Dissertation literature review

Tricks to Writing an Impressive Dissertation Literature Review

Tricks to Writing a Good PhD Dissertation Literature Review

When grading a literature review chapter of a dissertation, a professor will look at whether you have presented, summarized, and analyzed various scholarly material. Sources accepted in the academic works include government publications, scientific reports, scholarly journals, books, and trustworthy newspapers. The literature review section would not be complete unless it incorporates other crucial elements, such as:

  • The relationship between the sources used.
  • Existing gaps in previous literature.
  • Background overview of the issue or hypothesis under consideration.
  • Aims and objectives of the review.
  • A clear organization and flow of sources selected to support the thesis statement.
  • Explains how each source contributes to gaining more information about the research area.

In case there are any contradictory studies, resolve the conflict. Remember to explain and make it clear that further research is needed and point out to it.

Writing Steps

The process of composing a great dissertation chapter starts with defining the scope of the review. The next step is to find recent and relevant sources. Students can get scholarly sources from online databases, school libraries, and other trustworthy search tools. You will notice that with a simple keyword, you can find many research material for that topic.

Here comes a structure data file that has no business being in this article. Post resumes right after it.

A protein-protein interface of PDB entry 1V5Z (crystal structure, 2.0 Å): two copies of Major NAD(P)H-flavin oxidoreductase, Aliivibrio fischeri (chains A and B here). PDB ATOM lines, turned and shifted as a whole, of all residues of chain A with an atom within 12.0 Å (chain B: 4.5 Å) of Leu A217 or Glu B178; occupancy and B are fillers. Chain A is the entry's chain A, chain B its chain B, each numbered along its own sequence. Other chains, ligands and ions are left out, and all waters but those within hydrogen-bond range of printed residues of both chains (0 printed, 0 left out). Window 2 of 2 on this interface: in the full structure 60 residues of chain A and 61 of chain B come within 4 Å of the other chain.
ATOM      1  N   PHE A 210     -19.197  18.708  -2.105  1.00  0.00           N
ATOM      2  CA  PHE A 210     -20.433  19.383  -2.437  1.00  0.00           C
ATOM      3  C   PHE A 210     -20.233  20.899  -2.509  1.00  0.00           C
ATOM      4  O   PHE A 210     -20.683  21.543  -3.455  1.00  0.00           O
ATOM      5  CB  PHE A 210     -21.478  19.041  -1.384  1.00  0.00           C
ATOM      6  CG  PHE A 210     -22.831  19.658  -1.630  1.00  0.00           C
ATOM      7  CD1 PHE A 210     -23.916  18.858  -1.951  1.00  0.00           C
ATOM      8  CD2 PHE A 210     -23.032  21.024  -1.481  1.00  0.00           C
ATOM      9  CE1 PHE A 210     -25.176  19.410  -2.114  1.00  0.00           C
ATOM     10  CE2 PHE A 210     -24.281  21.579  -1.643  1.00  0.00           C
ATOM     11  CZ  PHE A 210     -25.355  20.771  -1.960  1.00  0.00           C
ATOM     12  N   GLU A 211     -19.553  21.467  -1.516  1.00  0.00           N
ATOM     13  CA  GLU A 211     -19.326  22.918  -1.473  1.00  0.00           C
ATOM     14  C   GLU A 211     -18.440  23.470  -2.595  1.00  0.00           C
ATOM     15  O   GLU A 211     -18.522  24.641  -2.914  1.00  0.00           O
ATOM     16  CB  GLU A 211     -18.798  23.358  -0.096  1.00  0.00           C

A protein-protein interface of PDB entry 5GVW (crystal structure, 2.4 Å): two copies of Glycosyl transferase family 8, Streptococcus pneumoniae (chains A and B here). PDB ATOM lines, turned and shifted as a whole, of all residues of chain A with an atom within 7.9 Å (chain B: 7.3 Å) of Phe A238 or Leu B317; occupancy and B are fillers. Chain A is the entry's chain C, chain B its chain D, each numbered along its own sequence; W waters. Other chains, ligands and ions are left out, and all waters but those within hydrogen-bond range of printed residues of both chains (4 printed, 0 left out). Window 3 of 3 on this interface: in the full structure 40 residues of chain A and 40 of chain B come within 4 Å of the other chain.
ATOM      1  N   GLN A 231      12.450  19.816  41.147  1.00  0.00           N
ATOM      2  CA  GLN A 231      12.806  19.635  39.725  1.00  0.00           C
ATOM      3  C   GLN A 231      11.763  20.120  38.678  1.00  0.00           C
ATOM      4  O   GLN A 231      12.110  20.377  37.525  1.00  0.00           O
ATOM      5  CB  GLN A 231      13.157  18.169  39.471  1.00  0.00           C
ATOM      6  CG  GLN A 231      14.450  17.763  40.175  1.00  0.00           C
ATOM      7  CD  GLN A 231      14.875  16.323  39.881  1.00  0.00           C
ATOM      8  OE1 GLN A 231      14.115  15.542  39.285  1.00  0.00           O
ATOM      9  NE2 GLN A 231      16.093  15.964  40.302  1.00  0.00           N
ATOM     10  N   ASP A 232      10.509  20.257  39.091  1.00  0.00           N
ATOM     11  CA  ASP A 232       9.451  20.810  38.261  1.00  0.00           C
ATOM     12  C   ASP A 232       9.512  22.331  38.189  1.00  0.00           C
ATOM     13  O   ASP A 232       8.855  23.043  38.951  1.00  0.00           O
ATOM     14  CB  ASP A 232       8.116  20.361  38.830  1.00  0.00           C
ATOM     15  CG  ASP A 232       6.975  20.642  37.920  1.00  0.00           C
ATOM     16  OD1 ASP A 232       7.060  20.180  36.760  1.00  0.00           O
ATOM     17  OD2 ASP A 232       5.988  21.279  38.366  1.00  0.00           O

Since you are working with a deadline, its best to narrow the search and set a specific number of sources to have. That way, you will avoid wasting a lot of time and energy gathering numerous sources, some of which you won’t use.

After you have obtained the number of sources you desire, the next crucial step is to read through each literature and make short notes. This will help simplify the analysis process and make the writing much more manageable. When assessing the credibility and relevance of each source consider the following:

  1. The author’s perspective. Consider whether the viewpoints are biased or opposing your research question.
  2. Overall contribution. Determine whether the chosen source adds a more profound understanding of the subject matter.
  3. Credentials. Check to see if the author is a subject expert and whether their arguments are supported by irrefutable evidence from qualitative or quantitative studies.
  4. The next step is to analyze the findings. Make sure your interpretation is not biased but informative.

Discuss the results of each literature and add a brief conclusion. Connect research from other authors in your field of study to your study and explain their contributions. This is a crucial grading criterion because a professor will use the literature review to gauge whether or not you are up to date with the literature in your discipline.

Besides, without in-depth research, a student will not know where the current gaps are and which material will help answer your research question. Once you know the gaps that exist in that subject, it becomes easier to formulate a research question that is focused and that which no one in your field has written about.

The final step is to proofread the dissertation chapter and ensure it is clear and has a logical flow. Remove any redundant sentences and check to ensure your literature review is written using the correct tense and has not exceeded the allotted word count.